The people who design my book covers have consistently come up with thoughtful, attractive designs, but I think this one is the most gorgeous yet:
It’s so glamorous! It’s such a great depiction of the mood of the book! And isn’t that model the perfect Sophie? She’s doing the Queen Matilda chin tilt! And her facial expression! Is she sad, or bored, or calm, or curious, or defiant, or all of those things at once? She’s even wearing the pearl drop earrings Aunt Charlotte gives her for her seventeenth birthday. At first, I thought the dress looked more 1950s than 1930s, but it’s an actual photo from a 1930s edition of Vogue. (The dress is probably more daring and fashionable than Sophie would wear, though – and she must have just had her hair done by Monsieur Raymond, the hair artiste.)
Sitting next to Sophie is Toby. It can’t be Simon, because the figure has fair hair, and it can’t be Rupert, because he seems to be smoking a cigarette. In the background is Veronica, dressed in mourning and dancing with . . . someone. He’s probably not Daniel, not at a Society ball. I guess it could be Simon – in which case, they’re stomping on each other’s feet, out of range of the camera.
I love the colours of this cover, too. I don’t know if the designer planned it, but it brings to my mind the red, white and black of the Nazi flag – a chilling hint of what’s in store for these characters.
Then there’s the beautiful title, written in a lovely 1930s Art Deco font.
Oh, it’s all so very pretty . . . and if you live in the United States or Canada, you can buy your very own copy in two months time! (Actually, I guess you could buy a copy wherever you live in the world, as long as you don’t mind paying a large postage bill.)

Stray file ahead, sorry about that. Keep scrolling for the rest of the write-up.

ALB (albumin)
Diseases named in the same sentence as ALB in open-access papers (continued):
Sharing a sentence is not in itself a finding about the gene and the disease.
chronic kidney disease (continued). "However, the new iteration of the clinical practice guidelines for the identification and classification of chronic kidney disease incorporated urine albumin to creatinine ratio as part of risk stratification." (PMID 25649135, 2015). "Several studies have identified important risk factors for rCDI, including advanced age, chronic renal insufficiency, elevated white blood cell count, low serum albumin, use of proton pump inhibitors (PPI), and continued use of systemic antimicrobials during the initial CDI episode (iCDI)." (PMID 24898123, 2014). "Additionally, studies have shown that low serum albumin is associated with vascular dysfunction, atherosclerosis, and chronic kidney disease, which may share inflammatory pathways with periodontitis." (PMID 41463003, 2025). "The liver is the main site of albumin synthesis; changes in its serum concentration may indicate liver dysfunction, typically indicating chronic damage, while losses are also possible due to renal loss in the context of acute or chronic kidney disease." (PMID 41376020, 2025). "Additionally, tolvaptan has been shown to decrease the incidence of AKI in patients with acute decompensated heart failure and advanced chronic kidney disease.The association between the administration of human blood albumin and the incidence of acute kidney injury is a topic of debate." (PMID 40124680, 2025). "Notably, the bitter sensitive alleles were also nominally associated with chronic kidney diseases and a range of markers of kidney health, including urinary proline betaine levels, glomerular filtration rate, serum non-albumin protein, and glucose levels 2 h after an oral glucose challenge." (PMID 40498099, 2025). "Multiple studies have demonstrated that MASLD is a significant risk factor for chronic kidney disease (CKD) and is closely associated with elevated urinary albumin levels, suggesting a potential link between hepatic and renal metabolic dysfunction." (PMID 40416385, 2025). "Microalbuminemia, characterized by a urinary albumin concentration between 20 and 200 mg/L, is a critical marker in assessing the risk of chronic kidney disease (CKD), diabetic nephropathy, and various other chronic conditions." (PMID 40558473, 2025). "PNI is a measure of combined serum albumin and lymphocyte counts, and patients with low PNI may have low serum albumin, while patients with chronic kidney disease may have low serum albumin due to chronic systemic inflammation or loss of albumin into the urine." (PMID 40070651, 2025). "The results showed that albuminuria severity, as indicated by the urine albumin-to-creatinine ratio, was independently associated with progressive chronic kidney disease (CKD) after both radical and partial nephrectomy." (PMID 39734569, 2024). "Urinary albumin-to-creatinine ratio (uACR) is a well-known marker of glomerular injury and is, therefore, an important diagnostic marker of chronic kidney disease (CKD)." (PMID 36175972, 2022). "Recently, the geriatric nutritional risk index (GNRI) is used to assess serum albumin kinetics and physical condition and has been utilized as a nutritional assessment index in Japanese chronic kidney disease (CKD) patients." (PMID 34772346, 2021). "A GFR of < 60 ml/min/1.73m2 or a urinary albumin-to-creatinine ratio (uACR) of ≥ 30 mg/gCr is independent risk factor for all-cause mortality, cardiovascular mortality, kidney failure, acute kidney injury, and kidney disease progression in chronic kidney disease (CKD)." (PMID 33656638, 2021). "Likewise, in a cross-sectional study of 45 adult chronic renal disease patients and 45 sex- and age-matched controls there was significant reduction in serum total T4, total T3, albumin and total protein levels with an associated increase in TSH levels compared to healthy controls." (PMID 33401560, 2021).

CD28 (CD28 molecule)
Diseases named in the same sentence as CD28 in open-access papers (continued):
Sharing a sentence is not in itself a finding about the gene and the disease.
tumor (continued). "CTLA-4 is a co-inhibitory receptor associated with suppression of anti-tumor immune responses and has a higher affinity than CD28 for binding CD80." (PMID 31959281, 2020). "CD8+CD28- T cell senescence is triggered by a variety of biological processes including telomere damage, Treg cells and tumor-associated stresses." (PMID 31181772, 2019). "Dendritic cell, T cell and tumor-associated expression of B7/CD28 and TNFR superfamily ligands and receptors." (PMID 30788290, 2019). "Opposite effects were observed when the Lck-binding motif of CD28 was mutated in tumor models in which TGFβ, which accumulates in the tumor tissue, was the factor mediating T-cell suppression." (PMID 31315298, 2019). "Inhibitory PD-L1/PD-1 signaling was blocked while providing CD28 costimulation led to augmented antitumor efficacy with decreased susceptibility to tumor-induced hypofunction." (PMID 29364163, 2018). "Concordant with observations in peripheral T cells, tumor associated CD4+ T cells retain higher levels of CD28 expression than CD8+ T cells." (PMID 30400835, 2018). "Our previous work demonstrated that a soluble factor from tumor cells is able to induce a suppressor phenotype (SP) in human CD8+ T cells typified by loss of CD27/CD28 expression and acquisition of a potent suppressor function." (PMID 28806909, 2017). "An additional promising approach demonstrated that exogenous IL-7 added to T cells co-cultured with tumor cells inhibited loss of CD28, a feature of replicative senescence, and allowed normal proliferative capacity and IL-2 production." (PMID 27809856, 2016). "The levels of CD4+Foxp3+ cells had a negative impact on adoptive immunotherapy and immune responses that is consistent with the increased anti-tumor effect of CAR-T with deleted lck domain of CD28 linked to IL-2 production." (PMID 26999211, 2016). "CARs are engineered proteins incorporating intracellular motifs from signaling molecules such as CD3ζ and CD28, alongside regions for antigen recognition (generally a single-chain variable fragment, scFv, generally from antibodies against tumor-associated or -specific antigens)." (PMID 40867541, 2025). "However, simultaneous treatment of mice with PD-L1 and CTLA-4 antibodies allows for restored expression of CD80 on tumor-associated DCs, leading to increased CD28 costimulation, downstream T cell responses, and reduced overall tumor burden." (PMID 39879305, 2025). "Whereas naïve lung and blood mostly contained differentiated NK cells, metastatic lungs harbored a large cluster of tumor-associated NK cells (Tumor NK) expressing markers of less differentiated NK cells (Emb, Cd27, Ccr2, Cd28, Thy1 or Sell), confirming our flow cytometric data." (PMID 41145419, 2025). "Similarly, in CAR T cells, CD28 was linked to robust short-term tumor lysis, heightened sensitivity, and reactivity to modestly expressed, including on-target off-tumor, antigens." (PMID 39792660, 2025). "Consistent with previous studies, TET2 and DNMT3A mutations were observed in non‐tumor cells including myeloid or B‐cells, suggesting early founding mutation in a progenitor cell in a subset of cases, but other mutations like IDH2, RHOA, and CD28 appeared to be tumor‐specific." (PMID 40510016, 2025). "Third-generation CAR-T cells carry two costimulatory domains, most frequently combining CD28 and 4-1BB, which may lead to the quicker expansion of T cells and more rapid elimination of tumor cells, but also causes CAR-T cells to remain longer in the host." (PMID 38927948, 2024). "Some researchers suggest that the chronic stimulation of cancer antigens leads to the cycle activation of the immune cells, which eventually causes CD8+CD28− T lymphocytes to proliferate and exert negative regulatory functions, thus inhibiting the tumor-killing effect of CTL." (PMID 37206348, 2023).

I should also mention that the paperback edition of A Brief History of Montmaray is out next month in North America. The cover looks like this:
It’s quite different from the North American hardcover, which featured a photo of a castle perched on a tiny island in the middle of the ocean. That hardcover design seemed to polarise readers – some thought it was really striking and interesting, others felt it made the book look boring. Which just goes to show you can’t please everyone. This paperback cover does look a bit more ‘fairy-tale princess’, which could be a good or bad thing. I mean, FitzOsborne princesses don’t tend to hang around on tower balconies waiting for a prince to rescue them, but on the other hand, it is a very nice photo of a castle on a moonlit night. (And is that a full moon, hidden by clouds? Watch out for werechickens!)
North American readers can buy this paperback next month – or they can buy the lovely hardcover edition right now. Or they can buy both!